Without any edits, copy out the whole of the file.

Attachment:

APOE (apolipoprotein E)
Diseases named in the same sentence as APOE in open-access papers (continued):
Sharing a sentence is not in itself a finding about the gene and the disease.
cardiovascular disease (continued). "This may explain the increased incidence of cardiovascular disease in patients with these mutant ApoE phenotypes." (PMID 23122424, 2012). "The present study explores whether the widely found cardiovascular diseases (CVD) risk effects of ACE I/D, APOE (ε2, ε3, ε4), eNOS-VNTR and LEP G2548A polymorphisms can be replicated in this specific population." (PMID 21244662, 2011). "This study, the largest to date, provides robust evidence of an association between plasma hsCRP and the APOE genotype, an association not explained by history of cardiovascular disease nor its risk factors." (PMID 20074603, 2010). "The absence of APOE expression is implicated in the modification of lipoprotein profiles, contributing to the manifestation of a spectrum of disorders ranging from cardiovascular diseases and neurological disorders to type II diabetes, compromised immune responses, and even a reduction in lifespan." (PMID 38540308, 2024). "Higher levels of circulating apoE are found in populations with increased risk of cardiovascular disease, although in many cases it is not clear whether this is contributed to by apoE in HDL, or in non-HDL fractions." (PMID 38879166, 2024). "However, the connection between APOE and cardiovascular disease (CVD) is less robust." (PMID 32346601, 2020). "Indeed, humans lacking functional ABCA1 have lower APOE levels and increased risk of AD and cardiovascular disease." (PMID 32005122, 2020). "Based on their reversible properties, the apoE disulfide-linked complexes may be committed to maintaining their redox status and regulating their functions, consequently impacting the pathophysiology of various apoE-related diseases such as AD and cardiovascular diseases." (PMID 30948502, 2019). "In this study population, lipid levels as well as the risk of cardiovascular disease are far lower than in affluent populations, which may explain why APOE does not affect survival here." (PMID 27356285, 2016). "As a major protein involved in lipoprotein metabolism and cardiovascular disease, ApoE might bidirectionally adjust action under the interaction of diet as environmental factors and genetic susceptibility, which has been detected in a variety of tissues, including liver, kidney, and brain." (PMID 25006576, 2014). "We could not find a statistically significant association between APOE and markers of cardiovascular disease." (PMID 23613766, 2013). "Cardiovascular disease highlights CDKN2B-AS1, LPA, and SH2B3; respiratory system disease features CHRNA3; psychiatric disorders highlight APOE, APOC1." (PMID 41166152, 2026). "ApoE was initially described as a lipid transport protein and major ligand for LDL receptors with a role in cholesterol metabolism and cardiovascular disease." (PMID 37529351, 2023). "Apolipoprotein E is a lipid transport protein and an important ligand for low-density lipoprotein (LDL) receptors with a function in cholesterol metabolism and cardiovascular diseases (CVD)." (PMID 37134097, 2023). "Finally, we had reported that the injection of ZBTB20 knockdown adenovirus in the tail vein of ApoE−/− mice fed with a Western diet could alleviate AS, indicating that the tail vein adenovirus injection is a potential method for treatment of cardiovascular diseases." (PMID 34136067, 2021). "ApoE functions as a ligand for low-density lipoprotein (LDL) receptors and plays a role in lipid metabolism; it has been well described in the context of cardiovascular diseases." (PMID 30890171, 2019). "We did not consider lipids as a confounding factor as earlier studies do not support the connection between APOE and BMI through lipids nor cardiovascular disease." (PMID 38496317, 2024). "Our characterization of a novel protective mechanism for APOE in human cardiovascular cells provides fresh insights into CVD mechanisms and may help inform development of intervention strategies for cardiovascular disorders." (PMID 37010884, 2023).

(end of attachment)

APOE (apolipoprotein E)
Diseases named in the same sentence as APOE in open-access papers (continued):
Sharing a sentence is not in itself a finding about the gene and the disease.
cardiovascular disease (continued). "This may explain the increased incidence of cardiovascular disease in patients with these mutant ApoE phenotypes." (PMID 23122424, 2012). "The present study explores whether the widely found cardiovascular diseases (CVD) risk effects of ACE I/D, APOE (ε2, ε3, ε4), eNOS-VNTR and LEP G2548A polymorphisms can be replicated in this specific population." (PMID 21244662, 2011). "This study, the largest to date, provides robust evidence of an association between plasma hsCRP and the APOE genotype, an association not explained by history of cardiovascular disease nor its risk factors." (PMID 20074603, 2010). "The absence of APOE expression is implicated in the modification of lipoprotein profiles, contributing to the manifestation of a spectrum of disorders ranging from cardiovascular diseases and neurological disorders to type II diabetes, compromised immune responses, and even a reduction in lifespan." (PMID 38540308, 2024). "Higher levels of circulating apoE are found in populations with increased risk of cardiovascular disease, although in many cases it is not clear whether this is contributed to by apoE in HDL, or in non-HDL fractions." (PMID 38879166, 2024). "However, the connection between APOE and cardiovascular disease (CVD) is less robust." (PMID 32346601, 2020). "Indeed, humans lacking functional ABCA1 have lower APOE levels and increased risk of AD and cardiovascular disease." (PMID 32005122, 2020). "Based on their reversible properties, the apoE disulfide-linked complexes may be committed to maintaining their redox status and regulating their functions, consequently impacting the pathophysiology of various apoE-related diseases such as AD and cardiovascular diseases." (PMID 30948502, 2019). "In this study population, lipid levels as well as the risk of cardiovascular disease are far lower than in affluent populations, which may explain why APOE does not affect survival here." (PMID 27356285, 2016). "As a major protein involved in lipoprotein metabolism and cardiovascular disease, ApoE might bidirectionally adjust action under the interaction of diet as environmental factors and genetic susceptibility, which has been detected in a variety of tissues, including liver, kidney, and brain." (PMID 25006576, 2014). "We could not find a statistically significant association between APOE and markers of cardiovascular disease." (PMID 23613766, 2013). "Cardiovascular disease highlights CDKN2B-AS1, LPA, and SH2B3; respiratory system disease features CHRNA3; psychiatric disorders highlight APOE, APOC1." (PMID 41166152, 2026). "ApoE was initially described as a lipid transport protein and major ligand for LDL receptors with a role in cholesterol metabolism and cardiovascular disease." (PMID 37529351, 2023). "Apolipoprotein E is a lipid transport protein and an important ligand for low-density lipoprotein (LDL) receptors with a function in cholesterol metabolism and cardiovascular diseases (CVD)." (PMID 37134097, 2023). "Finally, we had reported that the injection of ZBTB20 knockdown adenovirus in the tail vein of ApoE−/− mice fed with a Western diet could alleviate AS, indicating that the tail vein adenovirus injection is a potential method for treatment of cardiovascular diseases." (PMID 34136067, 2021). "ApoE functions as a ligand for low-density lipoprotein (LDL) receptors and plays a role in lipid metabolism; it has been well described in the context of cardiovascular diseases." (PMID 30890171, 2019). "We did not consider lipids as a confounding factor as earlier studies do not support the connection between APOE and BMI through lipids nor cardiovascular disease." (PMID 38496317, 2024). "Our characterization of a novel protective mechanism for APOE in human cardiovascular cells provides fresh insights into CVD mechanisms and may help inform development of intervention strategies for cardiovascular disorders." (PMID 37010884, 2023).